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Old 12-07-2016, 07:15 PM   #4
thrash's Avatar
Join Date: Aug 2004
Location: traveller
Default Re: Traveller and modern electronics

(I'm taking "Traveller" to mean "Classic Traveller," prior to 1986. Later editions tried to update the tech to some degree.)

There are a number of personal electronic devices scattered throughout the books: communicators, inertial locators, hand computers, map boxes, digital cameras, low-light and thermal goggles, etc.

What Traveller pretty much missed is the potential synergy among all these gadgets. Instead of a pile of electronics that mostly doesn't talk to each other (though you could hook up your map box to your inertial locator to get a scrolling display of your current position -- oooh!), your cell phone now does most of this by itself.

Traveller computers also don't obey Moore's Law. They get bigger and more expensive as they get more capable, even at higher tech levels. Part of this is that Traveller TLs are pretty flat and finely divided compared to GURPS: TL15 in Traveller is only about twice as productive as TL9-10, which would be good for only a one tech level difference in GURPS.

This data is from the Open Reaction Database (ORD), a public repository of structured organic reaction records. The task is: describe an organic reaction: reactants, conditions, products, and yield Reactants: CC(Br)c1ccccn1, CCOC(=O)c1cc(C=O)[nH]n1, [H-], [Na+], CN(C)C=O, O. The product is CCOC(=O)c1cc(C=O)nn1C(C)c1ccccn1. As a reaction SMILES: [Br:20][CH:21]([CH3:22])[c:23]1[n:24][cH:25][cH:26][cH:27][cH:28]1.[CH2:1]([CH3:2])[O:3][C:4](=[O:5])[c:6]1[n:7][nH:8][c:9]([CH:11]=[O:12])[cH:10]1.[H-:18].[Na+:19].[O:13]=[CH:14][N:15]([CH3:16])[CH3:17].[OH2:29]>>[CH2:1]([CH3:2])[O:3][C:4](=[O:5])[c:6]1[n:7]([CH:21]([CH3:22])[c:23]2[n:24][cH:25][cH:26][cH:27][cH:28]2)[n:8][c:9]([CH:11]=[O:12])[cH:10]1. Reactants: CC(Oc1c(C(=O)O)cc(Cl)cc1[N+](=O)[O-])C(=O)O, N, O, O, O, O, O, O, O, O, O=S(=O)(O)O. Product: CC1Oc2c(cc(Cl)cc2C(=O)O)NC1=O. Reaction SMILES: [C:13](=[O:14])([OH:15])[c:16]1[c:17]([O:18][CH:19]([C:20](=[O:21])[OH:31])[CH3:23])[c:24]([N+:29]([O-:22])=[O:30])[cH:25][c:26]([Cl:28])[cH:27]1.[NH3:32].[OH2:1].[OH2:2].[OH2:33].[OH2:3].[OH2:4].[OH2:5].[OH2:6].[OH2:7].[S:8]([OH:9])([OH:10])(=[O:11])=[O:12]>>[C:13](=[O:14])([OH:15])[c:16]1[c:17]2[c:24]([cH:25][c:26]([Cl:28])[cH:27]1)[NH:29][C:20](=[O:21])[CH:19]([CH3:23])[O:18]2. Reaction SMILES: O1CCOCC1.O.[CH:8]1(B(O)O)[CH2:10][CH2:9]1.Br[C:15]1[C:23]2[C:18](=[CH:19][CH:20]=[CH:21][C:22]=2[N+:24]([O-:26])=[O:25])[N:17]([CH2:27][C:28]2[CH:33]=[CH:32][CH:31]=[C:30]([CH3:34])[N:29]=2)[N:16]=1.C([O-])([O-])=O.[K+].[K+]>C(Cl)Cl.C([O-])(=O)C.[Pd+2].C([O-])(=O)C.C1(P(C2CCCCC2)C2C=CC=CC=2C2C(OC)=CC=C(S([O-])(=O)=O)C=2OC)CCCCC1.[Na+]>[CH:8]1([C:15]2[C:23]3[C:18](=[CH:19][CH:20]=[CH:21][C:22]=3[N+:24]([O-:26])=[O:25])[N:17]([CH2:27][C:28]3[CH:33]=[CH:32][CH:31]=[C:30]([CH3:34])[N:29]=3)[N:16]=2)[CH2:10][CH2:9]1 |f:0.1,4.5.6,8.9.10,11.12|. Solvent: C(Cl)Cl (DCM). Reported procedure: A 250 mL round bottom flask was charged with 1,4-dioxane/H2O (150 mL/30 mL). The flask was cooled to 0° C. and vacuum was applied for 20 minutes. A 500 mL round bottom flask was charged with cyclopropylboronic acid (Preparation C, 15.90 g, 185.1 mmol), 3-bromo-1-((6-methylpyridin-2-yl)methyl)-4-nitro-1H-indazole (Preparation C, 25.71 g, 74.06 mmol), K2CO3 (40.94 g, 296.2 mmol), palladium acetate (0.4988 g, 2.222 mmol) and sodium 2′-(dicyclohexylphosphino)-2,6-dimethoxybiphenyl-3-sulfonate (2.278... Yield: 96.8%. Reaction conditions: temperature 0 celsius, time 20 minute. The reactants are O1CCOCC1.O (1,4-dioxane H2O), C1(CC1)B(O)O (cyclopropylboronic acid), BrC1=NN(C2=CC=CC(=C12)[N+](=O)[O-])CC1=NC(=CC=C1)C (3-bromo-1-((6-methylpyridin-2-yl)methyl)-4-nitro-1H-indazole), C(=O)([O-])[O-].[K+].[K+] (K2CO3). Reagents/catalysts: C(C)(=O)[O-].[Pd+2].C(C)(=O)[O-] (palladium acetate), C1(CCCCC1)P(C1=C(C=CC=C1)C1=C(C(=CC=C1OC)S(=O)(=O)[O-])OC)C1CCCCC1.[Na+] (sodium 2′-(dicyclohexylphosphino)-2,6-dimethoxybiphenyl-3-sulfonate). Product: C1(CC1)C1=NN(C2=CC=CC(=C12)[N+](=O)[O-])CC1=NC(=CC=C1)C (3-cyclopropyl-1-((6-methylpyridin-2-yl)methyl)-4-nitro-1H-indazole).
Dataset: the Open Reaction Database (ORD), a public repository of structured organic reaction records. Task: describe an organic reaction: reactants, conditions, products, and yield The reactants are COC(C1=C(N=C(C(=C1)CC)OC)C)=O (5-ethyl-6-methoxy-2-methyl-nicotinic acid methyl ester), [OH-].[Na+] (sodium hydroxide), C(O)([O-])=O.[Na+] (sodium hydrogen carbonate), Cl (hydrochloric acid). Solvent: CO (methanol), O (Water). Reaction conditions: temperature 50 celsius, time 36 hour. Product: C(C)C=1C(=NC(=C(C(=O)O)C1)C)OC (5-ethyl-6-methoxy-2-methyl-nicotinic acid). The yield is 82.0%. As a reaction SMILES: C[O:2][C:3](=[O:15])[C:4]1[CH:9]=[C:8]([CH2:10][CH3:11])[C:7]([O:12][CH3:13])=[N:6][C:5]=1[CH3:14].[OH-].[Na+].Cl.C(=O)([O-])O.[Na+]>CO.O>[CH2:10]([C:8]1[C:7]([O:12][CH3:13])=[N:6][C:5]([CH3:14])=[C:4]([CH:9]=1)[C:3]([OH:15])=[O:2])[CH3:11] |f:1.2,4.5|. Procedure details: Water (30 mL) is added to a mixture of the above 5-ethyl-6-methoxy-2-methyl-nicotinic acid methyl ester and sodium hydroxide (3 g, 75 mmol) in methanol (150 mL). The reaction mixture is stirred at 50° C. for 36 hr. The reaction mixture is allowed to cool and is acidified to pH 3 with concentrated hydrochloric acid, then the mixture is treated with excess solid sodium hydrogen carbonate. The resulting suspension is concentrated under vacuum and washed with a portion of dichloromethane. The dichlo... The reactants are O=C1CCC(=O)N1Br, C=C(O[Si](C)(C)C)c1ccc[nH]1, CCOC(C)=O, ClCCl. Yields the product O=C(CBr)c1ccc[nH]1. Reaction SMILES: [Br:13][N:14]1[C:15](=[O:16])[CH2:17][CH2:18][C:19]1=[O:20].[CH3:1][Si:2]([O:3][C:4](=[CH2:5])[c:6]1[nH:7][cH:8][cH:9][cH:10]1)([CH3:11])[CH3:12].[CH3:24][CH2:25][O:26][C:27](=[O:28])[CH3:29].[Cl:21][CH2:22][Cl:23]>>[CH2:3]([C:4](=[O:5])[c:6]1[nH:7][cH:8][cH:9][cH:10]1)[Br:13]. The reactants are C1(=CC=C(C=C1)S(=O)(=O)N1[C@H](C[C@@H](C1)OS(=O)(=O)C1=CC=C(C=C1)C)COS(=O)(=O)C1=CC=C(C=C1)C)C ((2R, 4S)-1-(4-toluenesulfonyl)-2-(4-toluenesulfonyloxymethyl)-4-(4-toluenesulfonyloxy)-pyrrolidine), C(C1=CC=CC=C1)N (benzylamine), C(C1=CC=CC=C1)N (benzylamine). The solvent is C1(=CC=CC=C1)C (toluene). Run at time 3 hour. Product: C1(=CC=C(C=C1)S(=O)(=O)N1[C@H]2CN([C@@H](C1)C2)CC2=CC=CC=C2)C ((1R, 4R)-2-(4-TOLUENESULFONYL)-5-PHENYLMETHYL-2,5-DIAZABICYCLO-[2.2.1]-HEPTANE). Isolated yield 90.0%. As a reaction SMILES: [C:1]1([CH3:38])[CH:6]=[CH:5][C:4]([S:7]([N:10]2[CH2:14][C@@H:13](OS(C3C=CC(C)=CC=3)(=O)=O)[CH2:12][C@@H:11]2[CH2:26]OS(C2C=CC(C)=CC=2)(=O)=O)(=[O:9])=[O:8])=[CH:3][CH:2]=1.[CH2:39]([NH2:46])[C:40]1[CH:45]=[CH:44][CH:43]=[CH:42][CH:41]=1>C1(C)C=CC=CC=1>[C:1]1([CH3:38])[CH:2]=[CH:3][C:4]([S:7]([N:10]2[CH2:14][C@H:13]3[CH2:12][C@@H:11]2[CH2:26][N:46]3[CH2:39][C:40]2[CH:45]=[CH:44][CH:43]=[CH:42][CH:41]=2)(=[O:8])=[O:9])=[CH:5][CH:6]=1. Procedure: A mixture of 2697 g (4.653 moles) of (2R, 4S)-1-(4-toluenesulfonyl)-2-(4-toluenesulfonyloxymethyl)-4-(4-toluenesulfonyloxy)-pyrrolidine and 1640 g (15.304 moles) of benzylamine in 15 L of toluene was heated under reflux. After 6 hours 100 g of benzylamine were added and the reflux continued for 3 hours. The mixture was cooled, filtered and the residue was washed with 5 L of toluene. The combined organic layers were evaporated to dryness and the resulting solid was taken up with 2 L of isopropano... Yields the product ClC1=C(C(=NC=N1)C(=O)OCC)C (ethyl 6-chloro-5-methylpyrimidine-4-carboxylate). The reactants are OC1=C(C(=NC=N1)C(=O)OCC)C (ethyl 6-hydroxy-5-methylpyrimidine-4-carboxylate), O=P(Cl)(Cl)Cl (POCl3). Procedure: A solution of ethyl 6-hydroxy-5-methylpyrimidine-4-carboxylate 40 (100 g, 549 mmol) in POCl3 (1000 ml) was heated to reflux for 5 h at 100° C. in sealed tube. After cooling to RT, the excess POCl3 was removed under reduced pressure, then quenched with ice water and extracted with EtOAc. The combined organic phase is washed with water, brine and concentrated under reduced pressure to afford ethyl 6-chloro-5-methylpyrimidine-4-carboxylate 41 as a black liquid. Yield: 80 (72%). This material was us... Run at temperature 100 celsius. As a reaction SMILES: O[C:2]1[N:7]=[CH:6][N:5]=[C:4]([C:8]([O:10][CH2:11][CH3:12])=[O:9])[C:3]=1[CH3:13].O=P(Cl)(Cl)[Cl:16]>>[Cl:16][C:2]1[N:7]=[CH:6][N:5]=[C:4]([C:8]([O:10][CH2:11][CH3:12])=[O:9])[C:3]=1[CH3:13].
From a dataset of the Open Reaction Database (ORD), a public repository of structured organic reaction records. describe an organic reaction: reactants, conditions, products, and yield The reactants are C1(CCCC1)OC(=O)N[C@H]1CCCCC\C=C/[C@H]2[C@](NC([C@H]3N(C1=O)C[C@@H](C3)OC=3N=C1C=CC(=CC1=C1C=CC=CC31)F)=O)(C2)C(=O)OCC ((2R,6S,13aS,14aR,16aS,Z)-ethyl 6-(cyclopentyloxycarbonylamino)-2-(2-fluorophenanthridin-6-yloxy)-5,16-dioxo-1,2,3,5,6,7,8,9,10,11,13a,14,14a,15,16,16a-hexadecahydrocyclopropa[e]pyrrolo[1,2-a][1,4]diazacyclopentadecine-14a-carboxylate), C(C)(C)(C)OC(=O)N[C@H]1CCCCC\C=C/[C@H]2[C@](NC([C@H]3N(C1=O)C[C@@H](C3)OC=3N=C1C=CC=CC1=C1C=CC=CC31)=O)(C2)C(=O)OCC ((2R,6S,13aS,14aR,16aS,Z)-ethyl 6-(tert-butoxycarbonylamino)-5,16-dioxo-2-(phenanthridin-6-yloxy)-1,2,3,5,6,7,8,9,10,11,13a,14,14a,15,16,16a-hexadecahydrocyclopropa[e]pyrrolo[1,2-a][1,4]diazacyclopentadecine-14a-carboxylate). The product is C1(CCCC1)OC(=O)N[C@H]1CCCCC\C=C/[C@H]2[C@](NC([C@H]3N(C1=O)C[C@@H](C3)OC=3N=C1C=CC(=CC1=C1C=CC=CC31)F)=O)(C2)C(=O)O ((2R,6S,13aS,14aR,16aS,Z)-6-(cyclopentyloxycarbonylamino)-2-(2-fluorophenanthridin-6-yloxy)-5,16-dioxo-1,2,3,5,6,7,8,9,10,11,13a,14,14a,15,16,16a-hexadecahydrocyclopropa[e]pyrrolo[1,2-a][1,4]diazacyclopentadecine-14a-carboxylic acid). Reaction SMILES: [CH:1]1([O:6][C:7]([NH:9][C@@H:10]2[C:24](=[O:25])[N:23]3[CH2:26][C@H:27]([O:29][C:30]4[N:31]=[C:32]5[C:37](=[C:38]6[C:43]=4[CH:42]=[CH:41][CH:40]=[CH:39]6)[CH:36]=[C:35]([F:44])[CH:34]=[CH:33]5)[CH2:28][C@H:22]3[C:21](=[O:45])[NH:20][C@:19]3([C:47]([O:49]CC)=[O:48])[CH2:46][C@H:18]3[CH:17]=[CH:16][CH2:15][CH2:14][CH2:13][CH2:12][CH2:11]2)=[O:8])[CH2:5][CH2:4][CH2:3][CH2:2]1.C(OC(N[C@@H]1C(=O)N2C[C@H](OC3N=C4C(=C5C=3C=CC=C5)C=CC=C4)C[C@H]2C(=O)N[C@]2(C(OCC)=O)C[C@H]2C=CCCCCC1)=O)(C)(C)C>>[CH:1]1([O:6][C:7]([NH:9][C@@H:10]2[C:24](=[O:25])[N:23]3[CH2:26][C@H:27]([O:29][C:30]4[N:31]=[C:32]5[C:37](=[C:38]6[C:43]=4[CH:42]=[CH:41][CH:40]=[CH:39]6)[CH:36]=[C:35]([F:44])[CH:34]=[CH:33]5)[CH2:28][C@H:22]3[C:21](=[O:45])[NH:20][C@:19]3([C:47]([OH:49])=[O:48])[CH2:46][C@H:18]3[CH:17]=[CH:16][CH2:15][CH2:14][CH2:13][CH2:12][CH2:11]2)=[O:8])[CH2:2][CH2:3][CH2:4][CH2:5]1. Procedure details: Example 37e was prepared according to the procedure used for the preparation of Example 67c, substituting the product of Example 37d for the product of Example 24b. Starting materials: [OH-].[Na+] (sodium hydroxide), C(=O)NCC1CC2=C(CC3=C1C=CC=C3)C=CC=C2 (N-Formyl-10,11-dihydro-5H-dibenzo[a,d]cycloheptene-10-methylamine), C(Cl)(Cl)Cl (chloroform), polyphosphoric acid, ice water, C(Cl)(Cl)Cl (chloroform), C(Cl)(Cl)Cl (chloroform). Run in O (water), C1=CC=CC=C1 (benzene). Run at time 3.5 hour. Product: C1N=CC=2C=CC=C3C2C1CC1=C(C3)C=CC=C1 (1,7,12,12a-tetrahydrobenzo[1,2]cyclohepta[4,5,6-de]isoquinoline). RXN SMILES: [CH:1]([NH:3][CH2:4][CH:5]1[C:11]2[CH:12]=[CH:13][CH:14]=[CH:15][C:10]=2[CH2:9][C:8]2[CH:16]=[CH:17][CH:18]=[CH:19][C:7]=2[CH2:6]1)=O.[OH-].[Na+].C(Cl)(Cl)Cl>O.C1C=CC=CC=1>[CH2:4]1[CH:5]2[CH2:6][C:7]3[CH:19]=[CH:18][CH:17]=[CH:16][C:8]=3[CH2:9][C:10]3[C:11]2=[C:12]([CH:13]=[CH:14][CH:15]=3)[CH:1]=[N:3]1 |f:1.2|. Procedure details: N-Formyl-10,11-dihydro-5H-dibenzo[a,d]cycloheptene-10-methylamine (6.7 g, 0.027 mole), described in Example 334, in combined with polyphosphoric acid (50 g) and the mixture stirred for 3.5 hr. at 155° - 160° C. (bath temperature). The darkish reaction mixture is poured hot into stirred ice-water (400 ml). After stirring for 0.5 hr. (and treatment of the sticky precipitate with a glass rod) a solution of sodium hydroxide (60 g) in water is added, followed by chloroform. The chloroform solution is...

One thought I've had about replicating Traveller tech is to say that all the electronics are analogue, rather than digital. They work just fine for their intended purposes, but you can't implement a new function just by downloading a program.

Note that the "huge computers" thing is somewhat misleading: the "computer" volume includes workstations for programmers and system administrators -- more like an IT center than a room filled with vacuum tubes. Still too big and heavy, just not ridiculously so.
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